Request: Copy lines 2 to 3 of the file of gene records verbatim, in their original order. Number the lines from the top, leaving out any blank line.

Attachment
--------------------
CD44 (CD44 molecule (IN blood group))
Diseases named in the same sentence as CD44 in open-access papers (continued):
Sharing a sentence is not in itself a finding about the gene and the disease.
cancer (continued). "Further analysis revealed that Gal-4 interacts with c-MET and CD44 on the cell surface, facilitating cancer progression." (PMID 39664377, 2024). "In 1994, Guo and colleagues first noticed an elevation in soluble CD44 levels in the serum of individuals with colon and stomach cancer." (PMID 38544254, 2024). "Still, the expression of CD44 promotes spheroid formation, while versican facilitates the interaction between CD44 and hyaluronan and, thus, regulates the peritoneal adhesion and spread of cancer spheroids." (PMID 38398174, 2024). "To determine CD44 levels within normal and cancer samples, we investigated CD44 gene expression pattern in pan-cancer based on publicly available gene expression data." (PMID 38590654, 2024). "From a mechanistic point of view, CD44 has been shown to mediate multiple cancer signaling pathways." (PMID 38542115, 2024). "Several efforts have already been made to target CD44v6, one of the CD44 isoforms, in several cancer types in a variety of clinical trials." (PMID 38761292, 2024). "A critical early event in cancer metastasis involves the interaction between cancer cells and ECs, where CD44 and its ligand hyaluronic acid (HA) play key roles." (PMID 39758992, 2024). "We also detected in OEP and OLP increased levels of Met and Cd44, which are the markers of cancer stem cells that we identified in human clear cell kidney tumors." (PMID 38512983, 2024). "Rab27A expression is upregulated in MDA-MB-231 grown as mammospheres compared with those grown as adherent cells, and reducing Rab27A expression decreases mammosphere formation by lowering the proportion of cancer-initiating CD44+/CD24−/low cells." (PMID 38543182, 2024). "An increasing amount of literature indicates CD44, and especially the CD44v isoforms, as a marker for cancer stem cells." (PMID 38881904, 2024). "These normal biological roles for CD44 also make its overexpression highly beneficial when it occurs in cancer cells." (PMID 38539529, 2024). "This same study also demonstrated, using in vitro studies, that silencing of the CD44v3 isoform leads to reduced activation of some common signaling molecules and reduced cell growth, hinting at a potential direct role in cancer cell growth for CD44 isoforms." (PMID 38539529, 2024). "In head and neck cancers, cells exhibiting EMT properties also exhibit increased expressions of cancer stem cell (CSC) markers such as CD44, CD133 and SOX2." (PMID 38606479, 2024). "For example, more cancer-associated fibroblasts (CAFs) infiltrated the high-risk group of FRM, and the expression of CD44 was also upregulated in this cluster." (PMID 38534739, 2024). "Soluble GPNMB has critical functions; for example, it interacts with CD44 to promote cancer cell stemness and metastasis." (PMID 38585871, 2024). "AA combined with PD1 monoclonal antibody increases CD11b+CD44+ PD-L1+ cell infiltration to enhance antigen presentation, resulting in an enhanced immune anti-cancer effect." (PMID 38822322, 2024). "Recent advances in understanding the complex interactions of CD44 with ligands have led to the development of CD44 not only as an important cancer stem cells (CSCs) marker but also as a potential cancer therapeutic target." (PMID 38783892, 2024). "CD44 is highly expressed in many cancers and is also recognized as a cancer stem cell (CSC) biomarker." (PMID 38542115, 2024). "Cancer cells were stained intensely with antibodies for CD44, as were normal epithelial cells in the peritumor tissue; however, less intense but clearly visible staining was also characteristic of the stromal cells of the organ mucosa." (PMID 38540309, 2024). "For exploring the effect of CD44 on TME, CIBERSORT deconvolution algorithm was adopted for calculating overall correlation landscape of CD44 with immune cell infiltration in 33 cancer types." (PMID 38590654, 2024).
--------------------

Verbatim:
Diseases named in the same sentence as CD44 in open-access papers (continued):
Sharing a sentence is not in itself a finding about the gene and the disease.